State Park Escapes: Burney Falls


✔Water    ✔Beauty   ✔Nature    ✘Proximity

100 million gallons of water per day cascade down Burney Falls.

Photo by Ken Brown

Many Northern Californians make McArthur-Burney Falls Memorial State Park, the second oldest park in the system, a summer destination. The 129-foot falls tumble from the basalt cliff face, 100 million gallons of water cascading every day from its springs, fed by an underground reservoir. An easy trail takes you down for a closer look, and because the water is 42 degrees all year, you’ll feel nature’s air conditioning as you descend. The park’s Lake Britton has plenty of recreation activities.

Wild words: “The eighth wonder of the world.” —President Theodore Roosevelt, describing Burney Falls

Getting There: Fly to Sacramento, then drive 2.5 hours north on Interstate 5 to Redding. From Redding, head east on Highway 299, then north at Highway 89. Redding to Burney Falls takes a little more than an hour.

Eat:  The Rex Club, built in 1938, is one of the oldest restaurants in the nearby town of Burney. Fans praise a staff eager to accommodate special requests. Try the Shells and Tails entree, featuring prawns, green-shell mussels, and clams in a white wine, lemon, and butter sauce ($25). Or stop by the local favorite in Burney, Alpine Drive Inn, for a juicy burger and a huckleberry shake to go. Moonstone Bistro in Redding offers locally sourced dishes such as Moroccan lamb ($26) and St. Helen’s free-range filet mignon ($44).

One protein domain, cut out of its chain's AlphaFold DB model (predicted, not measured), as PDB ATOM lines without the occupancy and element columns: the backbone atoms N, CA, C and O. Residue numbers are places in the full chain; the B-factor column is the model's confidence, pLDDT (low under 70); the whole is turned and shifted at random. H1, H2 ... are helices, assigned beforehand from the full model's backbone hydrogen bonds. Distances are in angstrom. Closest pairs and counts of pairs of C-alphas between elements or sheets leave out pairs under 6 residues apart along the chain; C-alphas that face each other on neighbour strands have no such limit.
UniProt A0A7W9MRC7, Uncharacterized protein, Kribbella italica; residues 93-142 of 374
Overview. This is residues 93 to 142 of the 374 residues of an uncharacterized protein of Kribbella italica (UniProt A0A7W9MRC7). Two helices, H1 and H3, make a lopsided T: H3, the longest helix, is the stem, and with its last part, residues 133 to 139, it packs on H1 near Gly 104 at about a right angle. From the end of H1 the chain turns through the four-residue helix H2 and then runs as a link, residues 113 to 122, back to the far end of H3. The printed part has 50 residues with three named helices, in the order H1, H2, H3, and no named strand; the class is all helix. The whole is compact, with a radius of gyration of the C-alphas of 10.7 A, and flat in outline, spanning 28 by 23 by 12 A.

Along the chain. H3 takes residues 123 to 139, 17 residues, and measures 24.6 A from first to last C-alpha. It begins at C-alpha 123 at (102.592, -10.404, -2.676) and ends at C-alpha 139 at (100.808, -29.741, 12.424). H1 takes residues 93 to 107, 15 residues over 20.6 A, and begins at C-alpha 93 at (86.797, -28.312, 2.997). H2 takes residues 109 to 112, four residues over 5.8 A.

Rest:  In the summer, a town springs up at the campground with people staking claim to any of the 121 campsites ($35) for many days on end. With a general store, showers, and a nice visitors center, the basics are covered. If you’d rather not pitch a tent, the park offers insulated cabins with bunk beds and covered front porches in two sizes ($83 and $105). If you’re in the mood for something refined and out of the way, try one of the 10 suites at The McCloud River Mercantile Hotel ($130 to $250). Many rooms feature antiques and claw-foot tubs to reflect the history. Or make Redding your launch point and stay at Bridgehouse Bed and Breakfast ($120 to $190), which offers a homemade breakfast and views of the Sacramento River.

Humboldt Redwoods State Park is home to the world's tallest tree, but this person is walking across a fallen one.
Humboldt Redwoods State Park is home to the world’s tallest tree, but this person is walking across a fallen one.

Photo by Cultura RM/Alamy Stock Photo

Nearby:  One of the trickiest parks to get to but among the most beautiful and serene, Ahjumawi Lava Springs State Park must be accessed by boat. Rugged lava rock, clear aqua waters, and tree-covered isles await those willing to make the voyage, just 45 minutes from Burney Falls. A trip to Northern California should include a visit to the Redwoods. Choose Humboldt Redwoods State Park, home to the tallest tree in the world, a nearly 369-foot giant in the Rockefeller Forest. Or head toward the northern border of California to visit the ultra lush Prairie Creek Redwoods State Park, where you’re likely to find large elk. Redding to Prairie Creek is a 3.5-hour drive.

Save money! Get a discount for Moro Cove Campground at Crystal Cove State Park until March 18. Sunday through Thursday is 40 percent off, and Friday and Saturday is 25 percent off. Go to the Reserve America page and enter the code SWEETBEACHDEAL when making your reservations.

Tips: Click here for some tips for visiting the state parks.

Parks close to home: Click here to find out about state parks in Orange County.

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